ouroboros = constant cycle of regeneration such as the Phoenix
“palanquin” – French and Indian name for a litter, a type of human-powered vehicle used to transport humans. In Japan, kago were used to transport those below the level of samurai, and norimono (very similar to palanquin) were used to transport samurai and nobility.
“chatière” = pet door in French
“prophyry” = a purple-red stone flecked with large, whitish grains of fledspar or quartz. The Winter 2013 Legion of Honor Royal Treasures from the Louvre: Louis XIV to Marie-Antoinette exhibit included two vases (urns?) that I felt looked liked they were made of dark chocolate. The placard referred to prophyry so I incorrectly concluded that the word referred to a type of vase rather than to the type of stone from which the vases were made. (A ‘krater’ is also a large vase; Ancient Greeks used kraters to mix water and wine.)
“revanchism” – nationalist policy to regain (or revenge for) lost territory (or standing)
“stoat” = ermine or short-tailed weasel. Per Wikipedia, the stoat is one of the world’s top 100 invasive species.
“synecdoche” = a part of something is used to refer to the whole of something, or vice-versa; ‘Amazon’ is used to refer to ‘Amazon Web Services’.
Miscellaneous Old Verbs
“deliquesce” = to melt away. ‘deliquescent materials‘ are often used as desiccants due to their ability to absorb moisture from the atmosphere. With sufficient exposure these materials change to a liquid state.
“entailed” – x
Miscellaneous Old Adverbs and Adjectives
Miscellaneous New Words
Hibermake – 2021 COVID-caused.
“TCB” = taking care of business
“x” – x
Clothing and Textiles
“Brioni tuxedo” – As described in Fury’s Kiss by Karen Chance, a Brioni tuxedo has more snob appeal than one from Armani. Brioni and Armani are both high-end Italian fashion companies but Brioni focuses on men’s suits and their suits are handmade while Armani consists of several ready-to-wear lines covering a range of goods and price points. (The Armani Prive may offer handmade men’s suits but they are much more well known for their haute couture gowns – such as those worn on the red carpet on Oscar night.)
“LBDs” – little black dresses. In Fury’s Kiss, Karen Chance describes the crowd at an exclusive Manhattan party as “lounge suits and LBDs”.
lisle = smooth cotton thread used in lingerie
“pussy bow” – also known as a ‘pussy cat bow’. The floppy, wide ribbon of matching fabric tied around the neck of so many ‘dress-for-success’ (without really succeeding) women’s suit blouses in the 1980s.
spatterdash = akin to a gaiter; 18th century for leather leggings worn by men to protect their garments below-the-knee from mud while riding.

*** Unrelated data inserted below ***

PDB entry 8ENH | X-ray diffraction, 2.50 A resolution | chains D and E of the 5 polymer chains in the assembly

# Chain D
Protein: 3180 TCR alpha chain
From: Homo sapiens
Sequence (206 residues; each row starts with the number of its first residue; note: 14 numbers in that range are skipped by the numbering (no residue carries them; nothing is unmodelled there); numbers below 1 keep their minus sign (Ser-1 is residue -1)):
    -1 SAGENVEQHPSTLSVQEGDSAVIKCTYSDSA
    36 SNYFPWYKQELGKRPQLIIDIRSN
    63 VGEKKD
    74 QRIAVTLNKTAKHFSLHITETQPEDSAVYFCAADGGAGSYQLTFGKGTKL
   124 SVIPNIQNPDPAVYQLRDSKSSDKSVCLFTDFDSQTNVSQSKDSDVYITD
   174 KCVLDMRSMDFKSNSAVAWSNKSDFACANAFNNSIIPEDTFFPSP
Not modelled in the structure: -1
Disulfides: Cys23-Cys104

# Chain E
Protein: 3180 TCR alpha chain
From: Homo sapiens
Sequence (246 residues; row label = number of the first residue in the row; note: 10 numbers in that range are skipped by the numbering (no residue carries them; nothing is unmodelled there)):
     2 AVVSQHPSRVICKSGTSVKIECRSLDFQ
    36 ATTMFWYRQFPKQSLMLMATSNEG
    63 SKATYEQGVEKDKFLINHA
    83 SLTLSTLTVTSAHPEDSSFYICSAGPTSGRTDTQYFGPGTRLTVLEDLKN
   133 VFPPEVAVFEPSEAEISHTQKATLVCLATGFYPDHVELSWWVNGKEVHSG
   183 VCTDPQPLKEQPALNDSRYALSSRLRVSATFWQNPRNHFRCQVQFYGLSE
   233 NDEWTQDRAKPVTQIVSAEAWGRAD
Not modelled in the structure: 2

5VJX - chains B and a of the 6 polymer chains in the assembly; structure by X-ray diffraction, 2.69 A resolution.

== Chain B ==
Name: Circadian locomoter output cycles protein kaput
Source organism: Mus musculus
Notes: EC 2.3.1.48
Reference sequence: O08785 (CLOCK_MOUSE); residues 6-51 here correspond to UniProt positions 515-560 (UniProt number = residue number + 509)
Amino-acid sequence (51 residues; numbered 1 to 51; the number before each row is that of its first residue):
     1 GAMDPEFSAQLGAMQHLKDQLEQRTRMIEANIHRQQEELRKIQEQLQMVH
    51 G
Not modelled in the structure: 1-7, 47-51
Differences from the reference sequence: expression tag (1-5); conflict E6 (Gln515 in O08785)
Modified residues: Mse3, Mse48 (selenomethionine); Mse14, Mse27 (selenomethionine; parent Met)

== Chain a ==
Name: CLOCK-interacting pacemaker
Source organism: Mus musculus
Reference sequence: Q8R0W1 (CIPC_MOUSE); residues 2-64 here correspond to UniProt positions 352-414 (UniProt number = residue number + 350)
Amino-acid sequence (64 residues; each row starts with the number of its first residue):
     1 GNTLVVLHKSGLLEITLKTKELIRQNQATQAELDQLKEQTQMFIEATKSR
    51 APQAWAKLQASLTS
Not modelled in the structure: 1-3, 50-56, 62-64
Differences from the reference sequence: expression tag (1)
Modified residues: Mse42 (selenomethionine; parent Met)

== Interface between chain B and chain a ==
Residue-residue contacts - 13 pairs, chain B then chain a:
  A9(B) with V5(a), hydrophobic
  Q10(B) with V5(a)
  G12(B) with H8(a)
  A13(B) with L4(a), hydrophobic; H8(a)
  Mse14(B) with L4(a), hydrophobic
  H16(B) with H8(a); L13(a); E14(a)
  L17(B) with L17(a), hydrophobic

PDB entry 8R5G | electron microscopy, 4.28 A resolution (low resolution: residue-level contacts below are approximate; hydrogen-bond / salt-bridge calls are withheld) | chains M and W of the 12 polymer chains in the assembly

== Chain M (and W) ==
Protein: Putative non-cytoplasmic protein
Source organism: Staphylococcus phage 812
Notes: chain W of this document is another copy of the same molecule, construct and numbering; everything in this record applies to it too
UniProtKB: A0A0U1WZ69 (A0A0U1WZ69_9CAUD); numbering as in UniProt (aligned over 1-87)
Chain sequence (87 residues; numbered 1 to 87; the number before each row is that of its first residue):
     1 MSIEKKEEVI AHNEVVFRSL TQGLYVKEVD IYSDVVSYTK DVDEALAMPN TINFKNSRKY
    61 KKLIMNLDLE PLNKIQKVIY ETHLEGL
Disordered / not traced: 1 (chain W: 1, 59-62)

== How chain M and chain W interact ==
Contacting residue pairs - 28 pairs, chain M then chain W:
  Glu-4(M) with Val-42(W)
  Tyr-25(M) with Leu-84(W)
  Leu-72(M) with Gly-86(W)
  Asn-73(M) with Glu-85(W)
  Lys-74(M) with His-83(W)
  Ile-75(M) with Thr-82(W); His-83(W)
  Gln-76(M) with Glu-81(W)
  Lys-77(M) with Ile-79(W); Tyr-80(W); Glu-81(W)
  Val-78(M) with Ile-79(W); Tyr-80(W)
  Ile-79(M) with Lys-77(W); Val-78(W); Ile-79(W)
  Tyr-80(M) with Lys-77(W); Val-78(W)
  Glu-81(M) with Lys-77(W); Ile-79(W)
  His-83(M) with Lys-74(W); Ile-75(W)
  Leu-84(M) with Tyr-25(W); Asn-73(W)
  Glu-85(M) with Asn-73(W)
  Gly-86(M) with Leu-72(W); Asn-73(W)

“white tie and tails” – Most formal dress code for men and women. The white tie tuxedo consists of a black tailcoat with silk facings, pants, and silk top hat; and a white waistcoat, shirt, wing collar shirt, and bow tie. The main differences between traditional white tie and ‘black tie‘ tuxedos are the color of the bow tie (white vs. black) and the jacket bottom hem (tails vs. straight across at about the first knuckle). Also, a black tie tuxedo may replace the waistcoat with a cummerbund – or eschew it altogether. Properly, white or black tie is only worn after 6pm; ‘morning dress‘ is the daytime formal wear standard.
Interesting Terms and Phrases
“energy unrestricted” = unlimited calories (in a diet)
“high society” is slang for the highest denomination poker chip at a gambling establishment. A “stack of high society” is typically worth US$10,000 (500 chips x US$500 $/chip)
“melanin-enriched” – from an undecided US voter interviewed in an article in the 2012 September 16 print edition of the Christian Science Monitor.
“splatstick” – from the Wikipedia article on the 2007 New Zealand film Black Sheep.
“throw shade” = A term used by Tom and Lorenzo in talking about a segment on RuPaul’s Drag Race in which the contestants ‘threw shade‘ in a staged “RuPaul Roast”. The term means to verbally disrespect (diss) a person; depending on the context, it may additionally mean that the person ‘talking smack’ is the one who is diminished more in the minds of the speaker’s audience.
“slowly, slowly, catchy monkey” – patience and deliberate movements will enable you to achieve your objective. “The phrase is an anglicisation of “softly, softly catchee monkey” which Lord Baden-Powell (founder of the Boy Scout movement) learnt from the people of Ghana.“
“voir dire” – xx
“mendicant ronin” – from Volume 11 of Usagi Yojimbo. Refers to a masterless samurai who depends on handouts (who begs for a living).
“moe” = (my interpretation) a helpless and hapless individual whose cuteness enables him / her / it to survive by triggering a protective response in others. (As a companion to a Birman cat, I totally understand this definition: a google of ‘birman’ and ‘clumsy’ returns 492,000 hits.)
wabi-sabi = an aesthetic that accepts transience and imperfection. The unfinished Temple of the Silver Pavilion in Kyoto is an example of wabi-sabi.